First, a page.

• Pre/Post show drinks get expensive: I learned this very quickly, as my social drinking habits quickly surmounted the entirety of my weekly budget. It very quickly became a “just a glass of tap water please” fringe for me.
  • Last but not least; self care is not only your friend, it’s a necessity. From reviewing 2 shows a day, running across town in 20 minutes to reach your next show, to not getting enough sleep and decent food (hello Sainsburys on-the-go sandwich range), you just need to look the heck after yourself. Fringe is awesome, if you eat, sleep and love your way through it.

 

 

So, there we have it, wrapped up the Camden Fringe until next year. But fear not, there’s plenty more fringe theatre in the pipeline for us. Oh, and we’re heading south, for the upcoming Clapham Fringe.

See you there!

Around the Block, Get Over it Productions and Divergent Theatre Collective, EtcTheatre

Where else could be end Camden Fringe but at the Etctheatre? And how lucky we were to get to witness legends, Around the Block. The way it works is 5, 30-minute monologues shown in pairs over three days. It’s an ingenious way of showcasing work, giving the audience a range of shows in just a few hours. I was there on the Sunday, and here are the shows I saw:

 

Behind You

Written by David Pearson

Directed by Roman Berry

Performed by Reynah Rita Oppal

 

Seemingly about an actress haunted by her panto Captain Hook if you stick with the piece it forms into a poignant reflection on loss and grieving at a young age. The structure of the piece was really satisfying, however the link between Hooks fear of the clock and the inevitability of death felt like it could have been hammered home a little more. In terms of the acting Oppal was engaging and managed to walk the line between comedy and tragedy perfectly.

 

Roundabout Way

Written by Claire Urwin

Directed by Roman Berry

Performed by Mauricia Lewis

 

Roundabout Way was the most gruesome of the four monologues, and perhaps the most unrealistic too, but Lewis’s sweetness and apparent innocence leads you right up the garden path into thinking that she can alter her life and make her relationship with her long-distance boyfriend work, all while being relatable and funny. However the twist in the tale take you by surprise, showcasing the excellent writing- Definitely one to watch on all accounts.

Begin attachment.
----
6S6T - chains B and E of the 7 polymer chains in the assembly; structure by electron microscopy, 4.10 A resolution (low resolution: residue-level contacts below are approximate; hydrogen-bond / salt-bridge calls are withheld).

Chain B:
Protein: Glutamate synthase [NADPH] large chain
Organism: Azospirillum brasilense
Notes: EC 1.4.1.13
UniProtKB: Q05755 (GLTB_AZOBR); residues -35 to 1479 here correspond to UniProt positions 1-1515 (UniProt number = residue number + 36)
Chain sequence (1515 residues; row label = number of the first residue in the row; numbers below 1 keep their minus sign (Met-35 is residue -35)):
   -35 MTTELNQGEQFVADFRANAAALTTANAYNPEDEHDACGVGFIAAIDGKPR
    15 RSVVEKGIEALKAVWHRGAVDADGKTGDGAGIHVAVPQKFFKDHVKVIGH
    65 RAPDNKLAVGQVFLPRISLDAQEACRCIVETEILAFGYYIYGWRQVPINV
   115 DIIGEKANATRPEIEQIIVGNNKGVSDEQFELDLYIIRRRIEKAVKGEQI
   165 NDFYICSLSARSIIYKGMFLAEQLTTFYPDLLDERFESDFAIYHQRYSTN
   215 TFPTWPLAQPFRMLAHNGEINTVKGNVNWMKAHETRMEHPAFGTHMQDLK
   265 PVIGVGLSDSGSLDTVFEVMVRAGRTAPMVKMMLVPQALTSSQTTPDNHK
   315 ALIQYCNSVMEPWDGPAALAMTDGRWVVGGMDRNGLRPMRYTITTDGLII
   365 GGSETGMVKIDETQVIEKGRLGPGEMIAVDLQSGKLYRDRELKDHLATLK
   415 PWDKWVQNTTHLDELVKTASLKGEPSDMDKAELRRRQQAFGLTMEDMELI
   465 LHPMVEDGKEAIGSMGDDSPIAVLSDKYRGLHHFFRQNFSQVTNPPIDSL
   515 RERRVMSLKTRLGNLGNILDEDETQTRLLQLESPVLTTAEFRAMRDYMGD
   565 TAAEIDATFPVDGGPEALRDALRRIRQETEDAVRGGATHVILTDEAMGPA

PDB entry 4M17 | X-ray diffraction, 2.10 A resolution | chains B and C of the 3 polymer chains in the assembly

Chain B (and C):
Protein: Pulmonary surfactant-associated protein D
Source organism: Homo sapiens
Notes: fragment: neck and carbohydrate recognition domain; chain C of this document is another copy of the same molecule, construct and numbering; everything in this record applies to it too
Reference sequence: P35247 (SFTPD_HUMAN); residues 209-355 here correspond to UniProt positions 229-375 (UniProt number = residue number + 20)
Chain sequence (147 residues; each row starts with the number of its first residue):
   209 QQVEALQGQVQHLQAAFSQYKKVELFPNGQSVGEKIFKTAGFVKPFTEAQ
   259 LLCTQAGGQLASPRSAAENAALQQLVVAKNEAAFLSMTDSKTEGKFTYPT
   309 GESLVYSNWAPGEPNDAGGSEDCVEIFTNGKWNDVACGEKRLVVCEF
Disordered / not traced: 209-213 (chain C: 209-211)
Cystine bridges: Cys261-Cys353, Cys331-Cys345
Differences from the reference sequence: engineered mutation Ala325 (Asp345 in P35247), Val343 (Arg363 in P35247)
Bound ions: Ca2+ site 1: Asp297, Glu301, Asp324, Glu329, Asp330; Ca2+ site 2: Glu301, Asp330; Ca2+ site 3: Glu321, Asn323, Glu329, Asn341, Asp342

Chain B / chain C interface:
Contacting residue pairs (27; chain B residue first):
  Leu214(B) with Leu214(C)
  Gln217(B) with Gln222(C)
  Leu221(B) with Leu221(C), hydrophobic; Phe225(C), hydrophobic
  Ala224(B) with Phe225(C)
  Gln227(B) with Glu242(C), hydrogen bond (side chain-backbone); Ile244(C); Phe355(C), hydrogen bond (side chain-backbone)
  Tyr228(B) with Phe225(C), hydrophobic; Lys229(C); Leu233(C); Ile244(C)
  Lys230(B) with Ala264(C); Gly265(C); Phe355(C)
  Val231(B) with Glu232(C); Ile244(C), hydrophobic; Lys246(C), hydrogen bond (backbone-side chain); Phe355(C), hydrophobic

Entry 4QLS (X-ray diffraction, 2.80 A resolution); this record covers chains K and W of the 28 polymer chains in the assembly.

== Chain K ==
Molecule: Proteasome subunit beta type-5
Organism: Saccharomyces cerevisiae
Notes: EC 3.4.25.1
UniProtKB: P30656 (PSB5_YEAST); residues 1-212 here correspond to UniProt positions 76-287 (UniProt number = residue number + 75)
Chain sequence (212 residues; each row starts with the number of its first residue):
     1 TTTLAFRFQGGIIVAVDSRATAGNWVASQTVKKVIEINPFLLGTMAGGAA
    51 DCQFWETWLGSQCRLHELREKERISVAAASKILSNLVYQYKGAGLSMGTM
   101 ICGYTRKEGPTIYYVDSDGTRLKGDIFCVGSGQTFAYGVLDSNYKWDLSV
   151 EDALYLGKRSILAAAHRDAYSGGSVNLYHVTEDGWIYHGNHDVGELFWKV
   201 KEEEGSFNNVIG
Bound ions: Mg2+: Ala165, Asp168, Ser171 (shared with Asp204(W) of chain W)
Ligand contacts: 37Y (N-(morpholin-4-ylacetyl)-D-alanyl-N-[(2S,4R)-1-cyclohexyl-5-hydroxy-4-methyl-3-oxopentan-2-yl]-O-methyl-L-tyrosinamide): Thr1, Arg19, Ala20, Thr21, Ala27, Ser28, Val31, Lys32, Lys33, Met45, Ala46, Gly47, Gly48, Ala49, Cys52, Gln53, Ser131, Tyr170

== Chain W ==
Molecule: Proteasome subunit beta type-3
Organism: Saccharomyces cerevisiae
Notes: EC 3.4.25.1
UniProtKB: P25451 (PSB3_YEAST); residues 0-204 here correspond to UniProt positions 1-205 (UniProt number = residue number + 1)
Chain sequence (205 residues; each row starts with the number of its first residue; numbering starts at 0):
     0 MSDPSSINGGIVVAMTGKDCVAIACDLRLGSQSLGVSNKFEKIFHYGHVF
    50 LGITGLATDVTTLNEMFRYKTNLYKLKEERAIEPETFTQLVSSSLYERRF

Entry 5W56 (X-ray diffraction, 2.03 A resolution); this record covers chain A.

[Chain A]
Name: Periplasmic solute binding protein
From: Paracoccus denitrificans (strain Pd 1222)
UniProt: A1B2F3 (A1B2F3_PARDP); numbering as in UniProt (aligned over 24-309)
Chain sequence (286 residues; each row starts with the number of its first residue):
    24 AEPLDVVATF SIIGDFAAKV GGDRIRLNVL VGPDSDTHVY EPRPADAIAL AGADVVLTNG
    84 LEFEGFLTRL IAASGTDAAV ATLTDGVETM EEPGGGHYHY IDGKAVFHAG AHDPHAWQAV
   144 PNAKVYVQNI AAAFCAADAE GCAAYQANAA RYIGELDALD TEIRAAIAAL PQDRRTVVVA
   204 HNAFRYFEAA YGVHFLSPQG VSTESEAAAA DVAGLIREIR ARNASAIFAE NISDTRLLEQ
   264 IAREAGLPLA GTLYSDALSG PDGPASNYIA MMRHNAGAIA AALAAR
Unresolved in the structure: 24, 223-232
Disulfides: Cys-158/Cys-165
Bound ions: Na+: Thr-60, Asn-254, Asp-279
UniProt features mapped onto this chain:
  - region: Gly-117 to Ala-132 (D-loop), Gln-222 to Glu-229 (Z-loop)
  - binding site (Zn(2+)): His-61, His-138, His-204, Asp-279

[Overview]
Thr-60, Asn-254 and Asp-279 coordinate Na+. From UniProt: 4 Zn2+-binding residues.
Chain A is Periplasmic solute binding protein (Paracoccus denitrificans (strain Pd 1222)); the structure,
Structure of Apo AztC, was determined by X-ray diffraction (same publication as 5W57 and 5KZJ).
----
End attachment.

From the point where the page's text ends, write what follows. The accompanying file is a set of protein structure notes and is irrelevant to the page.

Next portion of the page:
Denial

Written by Rob Young

Co-Directed by Paula Benson and Veronica Quillgan

Performed by Veronica Quillgan

 

When people talk about writing quality roles for women, particularly those over the age of 25 I would willingly force them to watch this monologue. Again it seems like you’re heading in one direction and then you take a sharp right down ‘how did we get here’ lane. Quillgan expertly pulls of hurt and betrayed housewife, but is convincing in her dark side too. It’s sexy, controlled and a well-rounded character.

 

Confinement

Written by Alexa Kesselaar

Directed by Roman Berry

Performed by Paula Benson

 

The final show of the afternoon was Confinement, and easily the most relatable. Drinking, not writing and lots of cats. The ending and overall ‘message’ was a little less clear than the other three, but the monologue was probably the funniest of the four, particularly the moment where she took the piss out of people who say ‘yah’ seriously. Benson was convincing and likable- I wish I could know more about her disorder, and this is probably the piece I would most like to see developed into a longer piece.

 

It’s Beautiful, Over There… Stephanie Greenwood, The Gatehouse Theatre, Camden Fringe

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Camden Fringe is coming to an end, and – to be honest – I am exhausted. Two Lasses have been extremely fortunate to review a large amount of high quality theatre over the past 4 weeks, and at this point in the schedule I find myself craving – similar to the food you crave after a period of hardcore festivities – simple and comforting theatre. And I got just that with this show.

A one woman show about death and bereavement, It’s Beautiful, Over There presents a tragic, holistic and personal account of Stephanie Greenwood’s experiences of death and coping with grief. A prop heavy production, the show enjoyed its space, but it did bother me that not every prop on stage was used. But this is pretty much where the critique ends, as I continued to be surprised that I was watching a show about death, but I didn’t feel depressed. Not a term I use lightly (I hasten to add), but the risk always stands when talking about such a heavily loaded topic. Stephanie maturely and sensitively set out her experiences, and elaborated creatively, yet remained concise. No tangents, which I liked.

As the show continues it becomes clearer that this show is drawn from a purpose, and the performers necessity to share these stories. Throughout, there are cuts to an audio clip of a different voice performing poetry. I was worried these were just there to aid in scene transitions, but when they were explained (clearly and simply) you felt a greater connection to the show than ever before. At this point, the themes extend to Mental Health awareness, not to the extent that your focus shifts, but just enough to evoke consideration. It all culminates in a touching and eloquent description of events, feelings and processes surrounding the death of a loved one. You deeply understand the personal nature of the narrative. It is an eloquent and artistic ode to the deceased.